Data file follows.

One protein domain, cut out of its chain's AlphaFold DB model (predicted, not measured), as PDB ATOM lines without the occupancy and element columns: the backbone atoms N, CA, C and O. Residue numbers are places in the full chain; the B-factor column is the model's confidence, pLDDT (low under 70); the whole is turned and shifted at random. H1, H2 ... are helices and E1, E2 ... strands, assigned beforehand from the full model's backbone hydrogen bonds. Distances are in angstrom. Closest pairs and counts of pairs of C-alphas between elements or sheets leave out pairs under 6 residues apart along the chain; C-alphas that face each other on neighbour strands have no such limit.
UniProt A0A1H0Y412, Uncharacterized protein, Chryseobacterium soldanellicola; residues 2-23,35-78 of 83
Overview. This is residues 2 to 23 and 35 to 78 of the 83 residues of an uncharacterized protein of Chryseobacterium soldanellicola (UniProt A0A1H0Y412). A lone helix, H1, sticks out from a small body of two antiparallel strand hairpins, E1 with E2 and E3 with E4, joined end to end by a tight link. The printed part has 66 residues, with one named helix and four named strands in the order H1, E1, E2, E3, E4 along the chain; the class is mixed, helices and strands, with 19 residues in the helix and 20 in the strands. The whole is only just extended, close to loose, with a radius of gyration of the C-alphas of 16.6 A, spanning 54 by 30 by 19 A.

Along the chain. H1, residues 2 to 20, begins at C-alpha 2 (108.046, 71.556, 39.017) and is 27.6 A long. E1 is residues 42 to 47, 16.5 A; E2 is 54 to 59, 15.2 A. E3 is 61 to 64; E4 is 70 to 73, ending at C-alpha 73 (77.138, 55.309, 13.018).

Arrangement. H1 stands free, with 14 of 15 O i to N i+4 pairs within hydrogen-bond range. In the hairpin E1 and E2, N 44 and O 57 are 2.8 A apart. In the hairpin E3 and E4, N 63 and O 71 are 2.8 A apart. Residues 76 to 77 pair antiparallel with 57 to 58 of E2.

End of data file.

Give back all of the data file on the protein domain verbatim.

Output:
One protein domain, cut out of its chain's AlphaFold DB model (predicted, not measured), as PDB ATOM lines without the occupancy and element columns: the backbone atoms N, CA, C and O. Residue numbers are places in the full chain; the B-factor column is the model's confidence, pLDDT (low under 70); the whole is turned and shifted at random. H1, H2 ... are helices and E1, E2 ... strands, assigned beforehand from the full model's backbone hydrogen bonds. Distances are in angstrom. Closest pairs and counts of pairs of C-alphas between elements or sheets leave out pairs under 6 residues apart along the chain; C-alphas that face each other on neighbour strands have no such limit.
UniProt A0A1H0Y412, Uncharacterized protein, Chryseobacterium soldanellicola; residues 2-23,35-78 of 83
Overview. This is residues 2 to 23 and 35 to 78 of the 83 residues of an uncharacterized protein of Chryseobacterium soldanellicola (UniProt A0A1H0Y412). A lone helix, H1, sticks out from a small body of two antiparallel strand hairpins, E1 with E2 and E3 with E4, joined end to end by a tight link. The printed part has 66 residues, with one named helix and four named strands in the order H1, E1, E2, E3, E4 along the chain; the class is mixed, helices and strands, with 19 residues in the helix and 20 in the strands. The whole is only just extended, close to loose, with a radius of gyration of the C-alphas of 16.6 A, spanning 54 by 30 by 19 A.

Along the chain. H1, residues 2 to 20, begins at C-alpha 2 (108.046, 71.556, 39.017) and is 27.6 A long. E1 is residues 42 to 47, 16.5 A; E2 is 54 to 59, 15.2 A. E3 is 61 to 64; E4 is 70 to 73, ending at C-alpha 73 (77.138, 55.309, 13.018).

Arrangement. H1 stands free, with 14 of 15 O i to N i+4 pairs within hydrogen-bond range. In the hairpin E1 and E2, N 44 and O 57 are 2.8 A apart. In the hairpin E3 and E4, N 63 and O 71 are 2.8 A apart. Residues 76 to 77 pair antiparallel with 57 to 58 of E2.